Joined: 24 Jan 2005
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|Posted: Sun Aug 29, 2010 10:49 pm Post subject: Cholesterol Levels Linked to depression in the elderly
|This from Betty Doyle.
School of Montpellier analysts display us how depression is linked to cholesterol and gender
Do you know the Institute of Medical and Health Research (INSERM) and School of Montpellier financed researchers suggested that regulating 'good' and 'bad' cholesterol can help prevent mental problems among aging population?
In a newly released issue of the publication Biological Psychiatry (http://www.biologicalpsychiatryjournal.com) published in July 2010, leading researcher Dr. Marie-Laure Ancelin of INSERM (Institut National de la Santé et de la Recherche Médicale http://www.inserm.fr) said that gender specific regulation of levels of cholesterol can aid stop depressive disorders in the aging adults.
French experts followed a big number of males and females aged 65 and older for 7 years.
They observed that depression in women was associated with lower levels of "good" high-density lipoprotein cholesterol (HDL-C), which puts them at higher risk for cardiovascular disease, including heart stroke.
In contrast, depression in men was related to low levels of "bad" low-density lipoprotein cholesterol (LDL-C). This association was strongest in men with a genetic vulnerability to depression related to a serotonin transporter gene.
Therefore, proper regulation of HDL-C and LDL-C levels can aid stop depression in the elderly, the study concluded.
The analysis was published in the July 15 issue of the journal Biological Psychiatry (Reference: http://www.biologicalpsychiatryjournal.com/article/S0006-3223(10)00393 -8/abstract).
Major nutritional sources of cholesterol include cheese, egg yolks, beef, pork, chicken, and shrimp. Plant products such as flax seeds and peanuts have cholesterol-like compounds called phytosterols.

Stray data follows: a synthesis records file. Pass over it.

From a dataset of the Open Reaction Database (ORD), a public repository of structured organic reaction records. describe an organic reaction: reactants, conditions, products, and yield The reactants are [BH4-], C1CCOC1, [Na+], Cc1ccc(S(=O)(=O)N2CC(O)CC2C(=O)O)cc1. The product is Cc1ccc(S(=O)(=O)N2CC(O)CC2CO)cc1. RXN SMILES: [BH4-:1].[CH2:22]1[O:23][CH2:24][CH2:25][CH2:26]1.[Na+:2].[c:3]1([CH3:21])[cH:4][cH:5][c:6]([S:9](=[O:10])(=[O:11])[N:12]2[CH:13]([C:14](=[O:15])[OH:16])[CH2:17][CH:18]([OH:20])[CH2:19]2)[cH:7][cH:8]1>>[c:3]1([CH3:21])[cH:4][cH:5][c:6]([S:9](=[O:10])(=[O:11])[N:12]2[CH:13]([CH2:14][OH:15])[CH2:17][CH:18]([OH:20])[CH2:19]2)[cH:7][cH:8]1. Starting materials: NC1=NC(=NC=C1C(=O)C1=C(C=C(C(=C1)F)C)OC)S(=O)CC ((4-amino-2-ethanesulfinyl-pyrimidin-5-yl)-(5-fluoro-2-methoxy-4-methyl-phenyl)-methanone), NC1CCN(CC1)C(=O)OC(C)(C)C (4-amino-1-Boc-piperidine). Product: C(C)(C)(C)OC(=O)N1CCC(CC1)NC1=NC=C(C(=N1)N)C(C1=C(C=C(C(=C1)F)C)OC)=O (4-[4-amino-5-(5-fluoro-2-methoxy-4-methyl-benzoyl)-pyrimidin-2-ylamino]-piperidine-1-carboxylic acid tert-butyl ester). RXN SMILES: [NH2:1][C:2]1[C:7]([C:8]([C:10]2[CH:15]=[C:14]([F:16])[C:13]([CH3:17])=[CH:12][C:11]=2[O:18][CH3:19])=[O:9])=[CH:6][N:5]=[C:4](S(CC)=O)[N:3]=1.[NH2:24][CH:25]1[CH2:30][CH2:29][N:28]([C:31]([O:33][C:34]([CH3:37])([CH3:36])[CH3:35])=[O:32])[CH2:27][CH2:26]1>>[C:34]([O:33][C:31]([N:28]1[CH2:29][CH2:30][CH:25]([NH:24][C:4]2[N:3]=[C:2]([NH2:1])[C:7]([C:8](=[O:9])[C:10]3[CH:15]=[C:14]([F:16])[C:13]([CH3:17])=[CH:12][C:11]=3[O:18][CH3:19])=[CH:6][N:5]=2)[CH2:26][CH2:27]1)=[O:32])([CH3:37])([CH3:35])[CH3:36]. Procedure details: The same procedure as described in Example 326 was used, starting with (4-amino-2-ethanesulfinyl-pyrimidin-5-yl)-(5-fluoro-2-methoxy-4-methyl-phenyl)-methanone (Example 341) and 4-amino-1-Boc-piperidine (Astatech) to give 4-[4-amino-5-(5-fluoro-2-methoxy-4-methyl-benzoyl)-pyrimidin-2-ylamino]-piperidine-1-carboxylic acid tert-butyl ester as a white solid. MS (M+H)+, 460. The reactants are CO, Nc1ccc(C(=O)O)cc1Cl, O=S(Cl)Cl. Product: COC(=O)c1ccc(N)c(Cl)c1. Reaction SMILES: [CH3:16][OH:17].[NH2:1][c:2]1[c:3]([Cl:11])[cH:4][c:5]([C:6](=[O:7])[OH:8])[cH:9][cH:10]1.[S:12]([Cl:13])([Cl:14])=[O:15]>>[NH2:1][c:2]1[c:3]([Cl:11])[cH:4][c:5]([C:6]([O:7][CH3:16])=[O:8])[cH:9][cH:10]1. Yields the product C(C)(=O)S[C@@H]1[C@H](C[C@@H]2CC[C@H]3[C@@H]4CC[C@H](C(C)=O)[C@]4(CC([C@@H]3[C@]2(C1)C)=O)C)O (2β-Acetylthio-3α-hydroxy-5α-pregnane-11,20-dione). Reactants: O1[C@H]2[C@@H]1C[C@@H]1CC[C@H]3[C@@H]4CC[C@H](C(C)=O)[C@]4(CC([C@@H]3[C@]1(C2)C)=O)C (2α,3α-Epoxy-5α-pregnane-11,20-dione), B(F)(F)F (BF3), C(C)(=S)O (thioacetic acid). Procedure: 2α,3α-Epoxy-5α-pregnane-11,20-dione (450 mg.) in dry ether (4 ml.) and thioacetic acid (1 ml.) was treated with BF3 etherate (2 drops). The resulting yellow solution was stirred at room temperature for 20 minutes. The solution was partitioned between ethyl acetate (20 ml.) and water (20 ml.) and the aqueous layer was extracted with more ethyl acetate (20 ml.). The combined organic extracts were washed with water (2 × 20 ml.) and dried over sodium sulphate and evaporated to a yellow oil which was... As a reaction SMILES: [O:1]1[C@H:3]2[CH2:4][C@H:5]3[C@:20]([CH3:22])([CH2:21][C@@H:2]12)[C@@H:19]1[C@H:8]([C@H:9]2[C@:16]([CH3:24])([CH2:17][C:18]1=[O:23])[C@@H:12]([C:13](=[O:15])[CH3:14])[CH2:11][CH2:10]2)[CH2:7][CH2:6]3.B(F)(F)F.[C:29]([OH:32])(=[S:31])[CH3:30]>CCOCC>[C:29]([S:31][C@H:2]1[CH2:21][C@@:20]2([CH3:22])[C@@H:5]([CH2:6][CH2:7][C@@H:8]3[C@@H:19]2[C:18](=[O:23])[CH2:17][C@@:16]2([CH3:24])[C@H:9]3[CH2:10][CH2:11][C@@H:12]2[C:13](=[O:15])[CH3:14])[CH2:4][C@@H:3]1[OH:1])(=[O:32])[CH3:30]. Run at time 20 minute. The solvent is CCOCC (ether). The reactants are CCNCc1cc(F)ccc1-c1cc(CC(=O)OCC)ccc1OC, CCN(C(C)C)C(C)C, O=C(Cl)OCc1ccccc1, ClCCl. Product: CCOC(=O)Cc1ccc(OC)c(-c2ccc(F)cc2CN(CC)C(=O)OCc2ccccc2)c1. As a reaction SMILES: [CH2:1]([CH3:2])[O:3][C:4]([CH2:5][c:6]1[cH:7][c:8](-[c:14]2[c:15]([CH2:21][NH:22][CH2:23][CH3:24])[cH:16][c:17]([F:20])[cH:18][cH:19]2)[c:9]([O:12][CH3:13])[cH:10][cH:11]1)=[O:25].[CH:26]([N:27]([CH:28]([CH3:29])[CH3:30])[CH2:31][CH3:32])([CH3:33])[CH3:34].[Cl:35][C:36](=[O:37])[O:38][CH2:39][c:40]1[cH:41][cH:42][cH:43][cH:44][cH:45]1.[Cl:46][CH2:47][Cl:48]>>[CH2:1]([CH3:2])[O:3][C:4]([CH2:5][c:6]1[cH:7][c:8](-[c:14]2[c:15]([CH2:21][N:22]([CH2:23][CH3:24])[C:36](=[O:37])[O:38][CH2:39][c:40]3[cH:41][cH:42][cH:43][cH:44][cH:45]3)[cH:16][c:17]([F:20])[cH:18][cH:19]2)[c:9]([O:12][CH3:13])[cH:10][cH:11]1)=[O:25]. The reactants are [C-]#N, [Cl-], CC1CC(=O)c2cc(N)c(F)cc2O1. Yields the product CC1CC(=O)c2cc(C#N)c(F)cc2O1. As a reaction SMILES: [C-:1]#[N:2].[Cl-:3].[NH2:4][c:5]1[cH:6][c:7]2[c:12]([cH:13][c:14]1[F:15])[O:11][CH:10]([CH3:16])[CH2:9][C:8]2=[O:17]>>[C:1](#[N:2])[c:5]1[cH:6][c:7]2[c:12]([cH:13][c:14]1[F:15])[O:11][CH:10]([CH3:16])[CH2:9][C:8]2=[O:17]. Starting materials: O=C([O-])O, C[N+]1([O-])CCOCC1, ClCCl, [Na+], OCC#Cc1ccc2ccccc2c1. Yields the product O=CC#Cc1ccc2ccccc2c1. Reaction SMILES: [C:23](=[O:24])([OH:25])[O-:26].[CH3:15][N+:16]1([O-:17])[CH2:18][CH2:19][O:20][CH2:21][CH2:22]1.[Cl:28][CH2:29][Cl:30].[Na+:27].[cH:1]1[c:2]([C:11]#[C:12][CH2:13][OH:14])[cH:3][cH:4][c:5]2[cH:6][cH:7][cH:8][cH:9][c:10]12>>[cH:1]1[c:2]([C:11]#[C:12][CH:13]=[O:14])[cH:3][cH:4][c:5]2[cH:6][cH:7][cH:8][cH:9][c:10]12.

Total cholesterol is described as the sum of HDL (High-density lipoprotein), LDL (Low-density lipoprotein), and VLDL (Very-low-density lipoprotein). Usually, only the total, HDL, and triglycerides are tested.
It is suggested to have cholesterol tested more frequently than five years if someone has total cholesterol of 200 mg/dL or more, or if a man over age forty five or a woman over age 50 has HDL (good) cholesterol lower than 40 mg/dL, or occur other risk aspects for coronary disease and stroke.
So...exactly what can you do to increase your HDL (good) and lower your LDL (bad) levels?
1. Exercise can substantially increase HDL cholesterol while lowering LDL cholesterol.
2. Smoking cigarettes has been shown to lower HDL while raising LDL cholesterol.
3. Prepared, trans fats at the same time raise LDL cholesterol and lower HDL cholesterol.
4. Monounsaturated fats such as those found in extra virgin olive oil and avocados increase HDL and reduce LDL.
5. Fatty fish like sardines and salmon contain omega-3 fats that raise HDL and lower LDL.
6. Whole, intact grains contain dietary fiber and niacin, both of which raise HDL and may lower LDL.
Now it's all to you...
About the writer - Betty Doyle writes for the <a>depression pills effects</a> blog. It's a nonprofit website specialized in her personal depression journey. The blog is targeted on giving energy and hope to anyone who is suffering from depression and promotes those people to find the energy to fight against
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